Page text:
• learning how to talk about culture and language, using terms such as ‘meaning’, ‘difference’ and ‘behaviour’, and thinking about values, ideas and traditions which sit inside language, for example, responding to prompts such as: What does it mean when…? What is the difference between…? Why do you think that people…?

Years 3 and 4 Achievement Standards

By the end of Year 4, students interact with teachers and each other through classroom routines, action-related talk and play. They exchange greetings and wishes, respond to familiar instructions and to questions such as Qu’est-ce que c’est? and Qu’est-ce que tu fais? They share simple ideas and information, express positive and negative feelings (for example, Je suis très contente; Je n’aime pas la pluie) and ask for help, clarification and permission. They interpret visual, non-verbal and contextual cues such as intonation, gestures and facial expressions to help make meaning. They make statements using the present tense and present + infinitive form about self, family and interests (for example, Je suis australien et italien; J’habite à Brisbane; Je vais partir demain). They approximate the sounds, rhythms and pitch of spoken French. They comprehend simple, spoken, written, visual and multimodal texts, using cues such as context, graphics, familiar vocabulary and language features. They use modelled sentence structures to compose short original texts such as descriptions, captions or simple narratives, using conjunctions such as et and mais, and prepositions such as sous, sur and devant. They use vocabulary related to familiar contexts and their personal worlds, and apply gender and number agreements in simple constructions (for example, une petite maison, les grands chiens).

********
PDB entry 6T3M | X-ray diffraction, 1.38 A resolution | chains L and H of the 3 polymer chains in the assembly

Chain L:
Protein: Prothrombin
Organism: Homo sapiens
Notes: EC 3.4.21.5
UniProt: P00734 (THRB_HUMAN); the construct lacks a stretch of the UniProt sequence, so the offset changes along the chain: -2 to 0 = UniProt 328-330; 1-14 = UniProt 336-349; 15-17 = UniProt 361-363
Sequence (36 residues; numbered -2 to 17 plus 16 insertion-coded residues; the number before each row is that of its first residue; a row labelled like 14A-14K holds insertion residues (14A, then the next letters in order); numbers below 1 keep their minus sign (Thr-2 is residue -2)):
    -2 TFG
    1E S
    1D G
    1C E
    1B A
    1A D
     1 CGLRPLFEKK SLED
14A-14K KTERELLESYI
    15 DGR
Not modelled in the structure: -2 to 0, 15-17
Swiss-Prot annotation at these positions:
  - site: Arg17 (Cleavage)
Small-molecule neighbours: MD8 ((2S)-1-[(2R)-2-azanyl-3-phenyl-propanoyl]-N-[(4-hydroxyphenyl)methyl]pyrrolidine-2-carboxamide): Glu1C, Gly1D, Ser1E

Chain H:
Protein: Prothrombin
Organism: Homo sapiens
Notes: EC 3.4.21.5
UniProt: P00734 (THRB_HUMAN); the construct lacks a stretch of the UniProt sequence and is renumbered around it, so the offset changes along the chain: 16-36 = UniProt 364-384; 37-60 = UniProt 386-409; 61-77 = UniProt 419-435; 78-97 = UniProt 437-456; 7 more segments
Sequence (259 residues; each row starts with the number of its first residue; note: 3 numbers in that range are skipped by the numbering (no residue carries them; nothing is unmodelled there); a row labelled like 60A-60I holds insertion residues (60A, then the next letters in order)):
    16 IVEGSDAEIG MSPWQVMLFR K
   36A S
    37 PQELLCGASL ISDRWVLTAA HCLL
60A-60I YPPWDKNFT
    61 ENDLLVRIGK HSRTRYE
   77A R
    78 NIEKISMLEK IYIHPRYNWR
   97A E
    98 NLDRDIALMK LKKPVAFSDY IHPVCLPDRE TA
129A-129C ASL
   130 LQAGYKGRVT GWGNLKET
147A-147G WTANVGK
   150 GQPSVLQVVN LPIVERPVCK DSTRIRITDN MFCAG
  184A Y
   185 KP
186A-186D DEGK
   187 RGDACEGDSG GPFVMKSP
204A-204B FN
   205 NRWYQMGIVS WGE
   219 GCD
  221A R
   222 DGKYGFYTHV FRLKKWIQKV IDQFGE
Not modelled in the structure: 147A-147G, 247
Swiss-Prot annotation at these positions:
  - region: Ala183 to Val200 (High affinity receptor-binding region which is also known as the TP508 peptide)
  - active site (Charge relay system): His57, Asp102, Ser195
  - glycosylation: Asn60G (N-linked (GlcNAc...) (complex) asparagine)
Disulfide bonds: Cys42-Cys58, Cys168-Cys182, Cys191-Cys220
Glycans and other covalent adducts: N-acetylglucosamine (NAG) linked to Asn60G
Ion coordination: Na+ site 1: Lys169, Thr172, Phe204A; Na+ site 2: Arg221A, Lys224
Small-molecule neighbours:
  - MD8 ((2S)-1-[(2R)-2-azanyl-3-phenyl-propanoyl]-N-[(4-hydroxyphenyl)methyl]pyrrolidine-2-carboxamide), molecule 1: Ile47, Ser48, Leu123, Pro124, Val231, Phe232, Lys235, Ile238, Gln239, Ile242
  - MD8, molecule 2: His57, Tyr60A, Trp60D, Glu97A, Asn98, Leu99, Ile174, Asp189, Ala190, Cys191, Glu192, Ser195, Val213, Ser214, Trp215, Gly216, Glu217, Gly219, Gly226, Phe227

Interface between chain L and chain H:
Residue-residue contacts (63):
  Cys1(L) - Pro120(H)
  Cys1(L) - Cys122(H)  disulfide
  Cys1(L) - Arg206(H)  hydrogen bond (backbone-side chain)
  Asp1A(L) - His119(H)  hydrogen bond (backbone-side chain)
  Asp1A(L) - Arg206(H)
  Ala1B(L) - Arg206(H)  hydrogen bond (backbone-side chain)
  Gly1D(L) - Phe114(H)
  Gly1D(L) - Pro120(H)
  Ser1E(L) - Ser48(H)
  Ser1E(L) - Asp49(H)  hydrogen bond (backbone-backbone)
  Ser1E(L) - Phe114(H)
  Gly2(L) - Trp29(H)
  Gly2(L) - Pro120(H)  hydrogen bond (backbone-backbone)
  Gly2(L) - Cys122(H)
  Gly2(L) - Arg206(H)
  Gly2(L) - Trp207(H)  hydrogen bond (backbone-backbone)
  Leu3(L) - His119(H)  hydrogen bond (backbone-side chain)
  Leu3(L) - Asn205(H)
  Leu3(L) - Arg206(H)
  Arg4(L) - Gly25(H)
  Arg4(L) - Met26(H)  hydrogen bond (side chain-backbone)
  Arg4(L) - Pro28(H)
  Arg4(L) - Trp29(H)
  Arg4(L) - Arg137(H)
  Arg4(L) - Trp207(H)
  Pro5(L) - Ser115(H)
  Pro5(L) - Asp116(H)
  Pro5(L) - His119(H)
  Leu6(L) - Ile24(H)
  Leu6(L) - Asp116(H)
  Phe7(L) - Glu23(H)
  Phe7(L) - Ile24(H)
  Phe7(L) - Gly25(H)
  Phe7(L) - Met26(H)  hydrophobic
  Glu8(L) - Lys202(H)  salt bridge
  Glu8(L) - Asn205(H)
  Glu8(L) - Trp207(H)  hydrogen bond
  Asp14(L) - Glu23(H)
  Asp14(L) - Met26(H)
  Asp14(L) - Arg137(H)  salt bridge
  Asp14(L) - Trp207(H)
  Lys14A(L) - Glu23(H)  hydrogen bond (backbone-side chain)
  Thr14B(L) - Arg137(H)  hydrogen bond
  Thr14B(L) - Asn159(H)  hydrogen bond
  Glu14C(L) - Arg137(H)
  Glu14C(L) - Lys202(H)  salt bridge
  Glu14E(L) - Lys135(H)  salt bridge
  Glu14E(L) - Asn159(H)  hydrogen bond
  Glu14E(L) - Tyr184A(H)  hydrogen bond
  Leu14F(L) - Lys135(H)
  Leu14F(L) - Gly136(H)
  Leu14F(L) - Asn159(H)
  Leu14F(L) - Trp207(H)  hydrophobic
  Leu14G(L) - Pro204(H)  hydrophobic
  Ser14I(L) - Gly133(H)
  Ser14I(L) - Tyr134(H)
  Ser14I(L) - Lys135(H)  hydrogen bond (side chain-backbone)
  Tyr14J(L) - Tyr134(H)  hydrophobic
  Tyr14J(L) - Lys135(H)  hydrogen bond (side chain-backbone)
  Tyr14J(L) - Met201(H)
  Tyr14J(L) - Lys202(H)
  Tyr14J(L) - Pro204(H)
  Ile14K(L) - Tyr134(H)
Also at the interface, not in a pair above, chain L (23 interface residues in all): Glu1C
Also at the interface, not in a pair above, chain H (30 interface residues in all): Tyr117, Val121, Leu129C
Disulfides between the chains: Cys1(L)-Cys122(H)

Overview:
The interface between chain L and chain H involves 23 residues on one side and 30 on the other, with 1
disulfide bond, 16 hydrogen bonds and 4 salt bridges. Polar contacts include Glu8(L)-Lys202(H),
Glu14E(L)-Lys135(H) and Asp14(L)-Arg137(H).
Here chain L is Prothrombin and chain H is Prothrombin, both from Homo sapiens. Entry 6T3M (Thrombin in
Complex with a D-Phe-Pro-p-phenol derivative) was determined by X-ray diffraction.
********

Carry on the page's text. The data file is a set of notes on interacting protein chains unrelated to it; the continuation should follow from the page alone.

Students know that French is a significant language spoken in many parts of the world, including Australia; that it is similar to English in some ways (for example, it has the same alphabet and basic sentence structure and many shared words) and different in other ways (such as in the use of titles, gestures, some new sounds such as r and u and gender forms). They know that languages change over time and influence each other. They identify French words used in English (such as menu, mousse) and English words used in French (such as le weekend, stop!). They demonstrate understanding of the fact that language may need to be adjusted to suit different situations and relationships (for example, formal and informal language, different text types). They explain how French has its own rules for pronunciation, non-verbal communication and grammar. They use terms such as verb, adjective and gender for talking about language and learning. Students identify ways in which languages are connected with cultures, and how the French language, like their own, reflects ways of behaving and thinking as well as ways of using language.


Years 3 and 4 Work Sample Portfolios